17 of 18 people found the following review helpful
Don't Be Scared,
This review is from: Risk: The Science and Politics of Fear (Hardcover)A really interesting and thought provoking read by the prize winning journalist. On page after page one realises quite how ridiculous some of our fears are. There is no factual basis to the idea that these are uniquely dangerous times. In fact, the evidence points to the opposite.
I remember a while back reading a comment in The Guardian newspaper after a child abduction story broke. The comment contained a fact I often like to repeat to people: In 20 years, the rate of child murder by strangers has remained pretty much the same level. And yet, in the same period, the fear has been ratcheted up to a remarkable degree. Adults are scared to let children play out on their own, even though they possibly went out and played in a time when they were even more at risk. I mean really, when you think about it, how many major child abduction cases do you hear in a year? 1? 2? Not many I suspect. And yet the media creates a vision of a country in which children are abducted on a regular basis.
Gardner comes up with many examples of the exaggeration of risk and the threats that are posed. Take, for example, the 'threat' of Islamic terrorism. There have been many examples of alleged terrorist activity by white, non-Muslims, and yet they have not been reported. Why? Because they do not fit the current narrative. If they were Islamic, every single one would be headline news. They aren't, so it's not.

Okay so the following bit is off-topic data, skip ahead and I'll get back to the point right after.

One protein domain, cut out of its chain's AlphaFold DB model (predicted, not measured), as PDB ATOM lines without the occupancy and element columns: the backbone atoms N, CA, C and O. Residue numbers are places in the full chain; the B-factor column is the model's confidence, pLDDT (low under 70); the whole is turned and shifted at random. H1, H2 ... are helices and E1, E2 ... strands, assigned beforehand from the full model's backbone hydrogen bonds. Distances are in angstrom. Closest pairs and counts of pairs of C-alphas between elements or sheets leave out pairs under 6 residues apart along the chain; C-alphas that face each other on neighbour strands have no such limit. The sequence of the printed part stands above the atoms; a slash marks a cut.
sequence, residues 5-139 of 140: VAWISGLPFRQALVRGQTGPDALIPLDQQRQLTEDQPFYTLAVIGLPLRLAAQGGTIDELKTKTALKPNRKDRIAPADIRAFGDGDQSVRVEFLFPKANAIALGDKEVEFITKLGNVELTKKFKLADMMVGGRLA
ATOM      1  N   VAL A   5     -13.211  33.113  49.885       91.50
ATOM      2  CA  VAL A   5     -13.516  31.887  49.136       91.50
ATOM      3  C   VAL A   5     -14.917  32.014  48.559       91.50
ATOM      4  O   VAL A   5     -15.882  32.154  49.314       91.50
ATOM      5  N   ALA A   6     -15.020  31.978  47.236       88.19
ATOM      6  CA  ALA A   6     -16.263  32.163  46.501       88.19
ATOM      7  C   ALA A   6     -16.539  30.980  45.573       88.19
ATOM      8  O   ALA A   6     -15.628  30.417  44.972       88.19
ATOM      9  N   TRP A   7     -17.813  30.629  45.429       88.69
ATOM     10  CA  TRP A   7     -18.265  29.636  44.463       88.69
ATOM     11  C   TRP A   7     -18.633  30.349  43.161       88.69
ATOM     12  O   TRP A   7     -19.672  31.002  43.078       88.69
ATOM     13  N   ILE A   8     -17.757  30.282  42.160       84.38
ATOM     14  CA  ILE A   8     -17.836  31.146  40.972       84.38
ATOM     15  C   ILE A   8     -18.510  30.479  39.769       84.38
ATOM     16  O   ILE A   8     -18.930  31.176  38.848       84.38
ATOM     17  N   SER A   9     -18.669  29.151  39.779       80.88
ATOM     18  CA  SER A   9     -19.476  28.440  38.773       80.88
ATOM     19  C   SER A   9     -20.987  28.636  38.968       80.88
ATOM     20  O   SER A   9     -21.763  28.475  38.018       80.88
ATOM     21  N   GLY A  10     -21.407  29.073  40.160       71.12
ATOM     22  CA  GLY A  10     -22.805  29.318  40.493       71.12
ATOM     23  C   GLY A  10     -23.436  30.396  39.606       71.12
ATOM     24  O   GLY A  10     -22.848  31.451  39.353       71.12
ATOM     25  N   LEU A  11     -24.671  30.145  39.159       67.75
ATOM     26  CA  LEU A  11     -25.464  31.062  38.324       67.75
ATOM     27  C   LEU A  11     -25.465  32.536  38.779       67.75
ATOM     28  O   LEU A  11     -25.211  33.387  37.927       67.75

Another example is the case of children being kidnapped in America. According to the statistics, of the 797,500 children under the age of 18 that go missing every year, only 115 are due to child kidnapping. 115! That means, as Gardener points out, that a child under 18 in America has a 0.00016% chance of being kidnapped. A figure that, according to the insurance industry, is so low it is zero.
One other example to mull over....Despite the rhetoric regarding terrorism, terrorist attacks have actually been declining ever since the end of the Cold War. According to one body that tracks international terrorism, if you take out the Middle East and South Asia, terrorism has continued to decline since 1991. The threat to us in the West has actually declined, despite the attacks of September 11th.
Although I don't agree with everything in the book, Gardner makes a very convincing case. I would seriously recommend this to anyone interested in how governments and corporations play (and profit) on our fears to an alarming degree. A fascinating read. Just remember: there is nothing to fear but fear itself.